Introduction

A sister suing her brother because he refused to tell her where he had hidden her taxi is not the subject matter of a dispute that you would expect to be before the Court of Appeal, especially when the taxi in question had been off the road for 5 years. However, that was exactly what happened in Mainline Private Hire Limited v Anthony Nolan [2011] EWCA Civ 189, where the Court had to decide what constituted possession of the taxi for a claim for conversion.  

Facts

Mr Nolan’s wife and his sister, Mrs Glover, were directors of Mainline Private Hire Limited (“Mainline”). Mainline owned a Peugeot taxi which was used by Mr Nolan and, when not in use, was parked outside his house. The taxi was stolen in December 2005 and recovered in January 2006. The taxi was not recovered in a driveable state and was therefore delivered by Mr and Mrs Nolan to Mr Coulter for storage pending repairs. For Mainline, Mrs Nolan signed an agreement with Mr Coulter agreeing to store the taxi for a fee of £10 a day.

Mr and Mrs Nolan did not, however, tell Mainline that the taxi was in storage with Mr Coulter. In January 2006, Mrs Nolan sold her shares in Mainline to Mrs Glover and Mr Nolan signed an agreement stating that he would return, on request, any Mainline assets that were in his possession. This left Mrs Glover as the sole remaining director of Mainline. Mrs Glover asked Mr and Mrs Nolan where the taxi was but they did not tell her. In July 2006, despite each party being related and the taxi worth very little, Mrs Glover issued proceedings for delivery up and damages for conversion against her brother, Mr Nolan. The main issue for the Court was whether Mr Nolan had possession of the taxi or whether its storage by Mr Coulter meant that he no longer had possession of it. If Mr Nolan was not in possession of the taxi, the claim would fail.

The County Court

At trial, His Honour Judge Armitage QC decided:

  • Despite Mainline’s arguments, the storage contract with Mr Coulter was genuine.
  • Mr Nolan had been in possession of the taxi until it was stolen and then regained possession of it when it was recovered.  
  • Despite the fact that the taxi was then placed under Mr Coulter’s control (and he would have been entitled to exercise a lien over the taxi for his storage charges), Mr Nolan remained in possession of the taxi as he had personally chosen the storage site, knew Mr Coulter, and his general intention to possess the taxi had not changed.  
  • Mr Nolan remained in possession of the taxi until he directly, or through his wife, told Mainline about its location.  
  • Mr Nolan converted the taxi from the date of Mainline’s demand following the compromise agreement in January 2006.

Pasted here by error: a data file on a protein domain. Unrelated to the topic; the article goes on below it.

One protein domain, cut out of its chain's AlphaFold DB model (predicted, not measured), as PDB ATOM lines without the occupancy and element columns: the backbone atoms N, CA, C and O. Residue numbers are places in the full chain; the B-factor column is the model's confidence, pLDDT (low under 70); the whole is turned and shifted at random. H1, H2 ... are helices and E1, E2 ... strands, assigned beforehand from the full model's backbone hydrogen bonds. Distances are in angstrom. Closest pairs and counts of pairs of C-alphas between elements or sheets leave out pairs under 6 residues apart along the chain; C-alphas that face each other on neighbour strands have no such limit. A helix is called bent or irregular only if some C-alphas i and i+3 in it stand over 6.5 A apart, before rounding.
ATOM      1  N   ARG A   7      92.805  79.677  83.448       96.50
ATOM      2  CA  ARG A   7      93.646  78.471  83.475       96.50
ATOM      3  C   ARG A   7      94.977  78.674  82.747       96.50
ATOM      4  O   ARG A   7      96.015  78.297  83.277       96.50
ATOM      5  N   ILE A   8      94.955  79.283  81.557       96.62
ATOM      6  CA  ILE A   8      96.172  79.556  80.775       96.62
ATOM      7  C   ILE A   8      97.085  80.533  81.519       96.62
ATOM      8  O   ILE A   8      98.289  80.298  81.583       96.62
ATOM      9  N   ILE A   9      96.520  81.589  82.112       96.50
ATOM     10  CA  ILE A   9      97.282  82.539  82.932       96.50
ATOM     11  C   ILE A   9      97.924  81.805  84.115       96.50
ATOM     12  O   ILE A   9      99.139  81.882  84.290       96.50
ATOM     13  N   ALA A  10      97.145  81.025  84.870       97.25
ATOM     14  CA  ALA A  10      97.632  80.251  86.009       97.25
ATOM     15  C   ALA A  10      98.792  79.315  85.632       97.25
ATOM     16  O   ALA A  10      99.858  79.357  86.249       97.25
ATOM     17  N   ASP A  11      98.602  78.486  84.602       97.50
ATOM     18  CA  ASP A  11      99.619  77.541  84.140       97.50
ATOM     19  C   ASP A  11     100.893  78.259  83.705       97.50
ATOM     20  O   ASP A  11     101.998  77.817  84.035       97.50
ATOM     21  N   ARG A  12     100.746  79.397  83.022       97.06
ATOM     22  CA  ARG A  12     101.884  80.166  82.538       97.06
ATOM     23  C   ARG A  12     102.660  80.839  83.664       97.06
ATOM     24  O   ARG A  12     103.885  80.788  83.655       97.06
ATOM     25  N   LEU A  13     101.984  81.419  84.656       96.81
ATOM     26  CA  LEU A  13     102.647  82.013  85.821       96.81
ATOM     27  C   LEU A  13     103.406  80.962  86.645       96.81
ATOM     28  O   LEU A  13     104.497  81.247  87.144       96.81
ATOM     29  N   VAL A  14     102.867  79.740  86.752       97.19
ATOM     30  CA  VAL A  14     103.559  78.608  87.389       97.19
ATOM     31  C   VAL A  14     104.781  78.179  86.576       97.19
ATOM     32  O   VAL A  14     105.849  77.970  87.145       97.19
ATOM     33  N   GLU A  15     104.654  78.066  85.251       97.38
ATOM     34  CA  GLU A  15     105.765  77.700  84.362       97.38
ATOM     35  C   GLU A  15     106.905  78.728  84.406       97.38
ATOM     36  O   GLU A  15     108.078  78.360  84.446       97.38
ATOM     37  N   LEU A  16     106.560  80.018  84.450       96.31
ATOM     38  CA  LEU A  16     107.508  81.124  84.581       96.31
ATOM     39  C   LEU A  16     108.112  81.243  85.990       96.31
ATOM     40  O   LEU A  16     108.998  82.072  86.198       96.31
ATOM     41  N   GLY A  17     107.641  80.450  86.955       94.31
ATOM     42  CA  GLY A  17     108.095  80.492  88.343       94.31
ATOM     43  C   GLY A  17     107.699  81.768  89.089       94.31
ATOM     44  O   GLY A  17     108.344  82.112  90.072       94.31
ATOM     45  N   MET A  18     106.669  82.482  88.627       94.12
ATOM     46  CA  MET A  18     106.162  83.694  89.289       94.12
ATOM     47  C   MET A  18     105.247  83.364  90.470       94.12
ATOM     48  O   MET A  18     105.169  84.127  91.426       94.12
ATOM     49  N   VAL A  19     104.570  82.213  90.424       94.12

Court of Appeal

The Court of Appeal broadly agreed with the Judge’s findings. In particular, it agreed that Mr Coulter did not have exclusive possession of the taxi because anyone authorised by Mainline could, at any time, pay the storage charges and collect the taxi. The Court of Appeal also agreed that by keeping Mainline in the dark about the storage contract, Mr Nolan had obtained factual possession of the taxi since Mr Coulter could not enforce the storage contract against Mr Nolan (only against Mainline). This, coupled with Mr Nolan’s hope that he would get to keep the taxi at the end of the day, meant that he maintained possession of it. The Court of Appeal concluded:  

“…as a matter of law, it cannot universally be the case that a person who receives a vehicle for storage for reward obtains possession. Since both elements of possession turn on the facts, the court must look at all the circumstances of a case, and not simply, where there is a contract, at the terms of that contract.”

The Court of Appeal unsurprisingly criticised the proportionality of the litigation over a taxi that had been in an un-driveable state for around 5 years. It urged the parties to reach an agreement over damages rather than wasting further costs.

Comment

The decision clarifies that a key element for possession in conversion claims is intent. Just because one does not have physical possession of something does not mean that there is no factual possession.

Whilst the case did not involve finance companies, it is a useful decision for lenders seeking to recover assets from insolvent companies where one of the former directors has apparently sought to put the asset beyond the lender’s reach. It is a fairly common scenario where a director moves assets formerly subject to finance agreements to a location that will be difficult for the lender to find. This decision confirms that as long as the requisite intention on the director’s part can be proved, he or she can be liable for conversion and a delivery up order may be made even if he is not in physical possession of the asset.

If a director has also procured the sale of an asset subject to a finance agreement, lenders should also consider pursuing directors. Following the Court of Appeal’s decision in Joiner and another v George and others [2002] All ER (D) 64, a director may be liable for the torts of a company:

  1. if he personally committed the tort;
  2. if, though carrying out his duties for the company, he nevertheless assumed a personal liability; and
  3. if, although he did not commit the tortious act himself, he procured the company to do it.

Whilst it will be difficult to impose liability on a director merely carrying out his duties as company director (such as voting in board meetings); a director who goes further and personally procures the commission of a tortious act will be as liable for the tort as the company.